South Africans are very proud of their huge diversity, including scores of different cultures and 11 official languages. Many are rightly, I think, proud of their incredible accomplishments since the demise of apartheid. Now, however, their post-apartheid world is entering the world of affirmative action and reverse discrimination claims. Some whom I’ve spoken to fear that the country is on the verge of another big polarization or, on the opposite side, “another miracle.”
The challenge now, as a journalism colleague told me, is “What’s the right balance between transformation and affirmative action?”
Even if you agree that the past history of South Africa (or the United States) requires a re-leveling of the playing fields, no two people are likely to agree on the specifics or the degree of any program designed to accomplsih that.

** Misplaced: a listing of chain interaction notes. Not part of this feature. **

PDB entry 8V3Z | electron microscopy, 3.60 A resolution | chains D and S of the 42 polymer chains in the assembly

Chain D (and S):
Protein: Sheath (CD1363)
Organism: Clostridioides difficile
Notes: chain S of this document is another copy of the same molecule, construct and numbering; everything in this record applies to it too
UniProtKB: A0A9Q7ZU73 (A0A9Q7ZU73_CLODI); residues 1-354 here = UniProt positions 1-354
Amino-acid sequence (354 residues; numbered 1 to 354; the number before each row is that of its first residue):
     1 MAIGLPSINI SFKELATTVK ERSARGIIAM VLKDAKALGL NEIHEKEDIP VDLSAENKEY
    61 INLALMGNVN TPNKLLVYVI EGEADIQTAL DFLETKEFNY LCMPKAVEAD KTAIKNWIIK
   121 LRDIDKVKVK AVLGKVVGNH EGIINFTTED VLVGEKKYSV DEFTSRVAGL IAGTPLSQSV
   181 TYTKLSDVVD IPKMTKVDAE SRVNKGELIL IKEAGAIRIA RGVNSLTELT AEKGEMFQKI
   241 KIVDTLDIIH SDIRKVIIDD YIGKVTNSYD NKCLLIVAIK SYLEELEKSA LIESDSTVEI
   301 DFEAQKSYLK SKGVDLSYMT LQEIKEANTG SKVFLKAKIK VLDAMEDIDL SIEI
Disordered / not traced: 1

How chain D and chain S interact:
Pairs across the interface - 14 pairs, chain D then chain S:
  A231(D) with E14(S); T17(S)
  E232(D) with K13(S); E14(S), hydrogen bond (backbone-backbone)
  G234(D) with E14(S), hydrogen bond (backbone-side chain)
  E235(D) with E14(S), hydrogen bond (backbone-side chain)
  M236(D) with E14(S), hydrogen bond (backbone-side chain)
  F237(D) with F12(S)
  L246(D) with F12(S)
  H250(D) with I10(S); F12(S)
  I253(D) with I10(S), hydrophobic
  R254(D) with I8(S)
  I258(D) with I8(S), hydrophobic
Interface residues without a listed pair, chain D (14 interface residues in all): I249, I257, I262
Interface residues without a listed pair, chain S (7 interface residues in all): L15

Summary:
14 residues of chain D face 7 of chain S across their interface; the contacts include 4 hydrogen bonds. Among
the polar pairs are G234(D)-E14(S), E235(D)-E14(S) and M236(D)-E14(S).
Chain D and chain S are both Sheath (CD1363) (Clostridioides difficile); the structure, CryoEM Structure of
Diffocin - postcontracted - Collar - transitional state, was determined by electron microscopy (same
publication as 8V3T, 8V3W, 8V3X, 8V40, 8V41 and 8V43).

I attended an affirmative action lecture by law Prof. Phillip T.K. Daniels from The Ohio State Universtiy. The questions and comments at this lecture pointed out the fact that South Africa and the United States are facing the same situations of how to balance the claims of those who say they were harmed by affirmative action with the civic need to eliminate huge gaps in opportunity.